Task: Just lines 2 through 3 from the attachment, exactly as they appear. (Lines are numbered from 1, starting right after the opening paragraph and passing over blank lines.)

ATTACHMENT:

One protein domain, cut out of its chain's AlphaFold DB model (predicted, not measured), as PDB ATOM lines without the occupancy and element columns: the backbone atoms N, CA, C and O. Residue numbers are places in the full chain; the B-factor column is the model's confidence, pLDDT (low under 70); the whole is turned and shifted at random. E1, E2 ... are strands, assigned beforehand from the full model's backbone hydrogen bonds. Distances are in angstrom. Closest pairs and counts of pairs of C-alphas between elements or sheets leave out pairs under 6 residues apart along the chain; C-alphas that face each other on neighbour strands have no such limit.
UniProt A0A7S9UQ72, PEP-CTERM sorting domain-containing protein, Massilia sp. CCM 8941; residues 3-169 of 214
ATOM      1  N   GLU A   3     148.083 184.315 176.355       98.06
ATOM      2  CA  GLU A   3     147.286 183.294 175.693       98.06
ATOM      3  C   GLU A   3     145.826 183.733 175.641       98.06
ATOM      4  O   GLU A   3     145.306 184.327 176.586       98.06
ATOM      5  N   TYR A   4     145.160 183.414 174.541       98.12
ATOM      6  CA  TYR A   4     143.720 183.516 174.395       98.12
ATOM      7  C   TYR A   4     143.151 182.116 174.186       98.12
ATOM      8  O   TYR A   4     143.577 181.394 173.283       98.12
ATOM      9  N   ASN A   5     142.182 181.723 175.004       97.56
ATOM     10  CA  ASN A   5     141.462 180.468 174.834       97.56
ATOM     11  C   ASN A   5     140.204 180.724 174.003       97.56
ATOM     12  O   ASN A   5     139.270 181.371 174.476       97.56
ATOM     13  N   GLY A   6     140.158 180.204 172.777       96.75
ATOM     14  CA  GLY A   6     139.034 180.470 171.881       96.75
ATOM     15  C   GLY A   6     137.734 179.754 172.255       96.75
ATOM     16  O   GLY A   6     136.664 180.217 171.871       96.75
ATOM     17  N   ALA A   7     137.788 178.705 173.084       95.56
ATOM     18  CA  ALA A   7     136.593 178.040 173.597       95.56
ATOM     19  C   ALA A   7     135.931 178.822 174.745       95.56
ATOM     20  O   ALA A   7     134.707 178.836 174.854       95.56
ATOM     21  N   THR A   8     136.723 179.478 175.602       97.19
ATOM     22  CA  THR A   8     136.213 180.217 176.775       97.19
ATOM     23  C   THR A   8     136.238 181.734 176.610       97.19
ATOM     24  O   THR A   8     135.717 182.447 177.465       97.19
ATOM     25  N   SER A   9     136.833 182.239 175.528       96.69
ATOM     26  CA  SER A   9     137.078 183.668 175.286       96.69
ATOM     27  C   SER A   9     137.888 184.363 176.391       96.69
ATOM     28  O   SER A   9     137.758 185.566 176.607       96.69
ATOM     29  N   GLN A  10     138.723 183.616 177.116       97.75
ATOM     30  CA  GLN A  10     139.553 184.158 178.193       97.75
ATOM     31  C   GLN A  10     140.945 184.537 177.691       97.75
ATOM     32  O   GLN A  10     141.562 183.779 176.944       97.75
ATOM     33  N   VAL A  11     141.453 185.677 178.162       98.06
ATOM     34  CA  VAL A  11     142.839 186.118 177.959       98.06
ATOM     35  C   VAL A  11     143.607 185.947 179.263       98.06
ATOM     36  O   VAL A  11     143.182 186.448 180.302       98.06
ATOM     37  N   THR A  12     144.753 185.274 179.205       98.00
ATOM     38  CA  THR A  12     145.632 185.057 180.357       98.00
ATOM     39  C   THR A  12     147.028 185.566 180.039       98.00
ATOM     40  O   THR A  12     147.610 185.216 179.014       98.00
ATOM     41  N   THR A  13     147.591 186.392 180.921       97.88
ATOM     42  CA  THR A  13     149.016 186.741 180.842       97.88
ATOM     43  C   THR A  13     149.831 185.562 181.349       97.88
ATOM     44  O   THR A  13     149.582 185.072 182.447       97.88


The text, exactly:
ATOM      1  N   GLU A   3     148.083 184.315 176.355       98.06
ATOM      2  CA  GLU A   3     147.286 183.294 175.693       98.06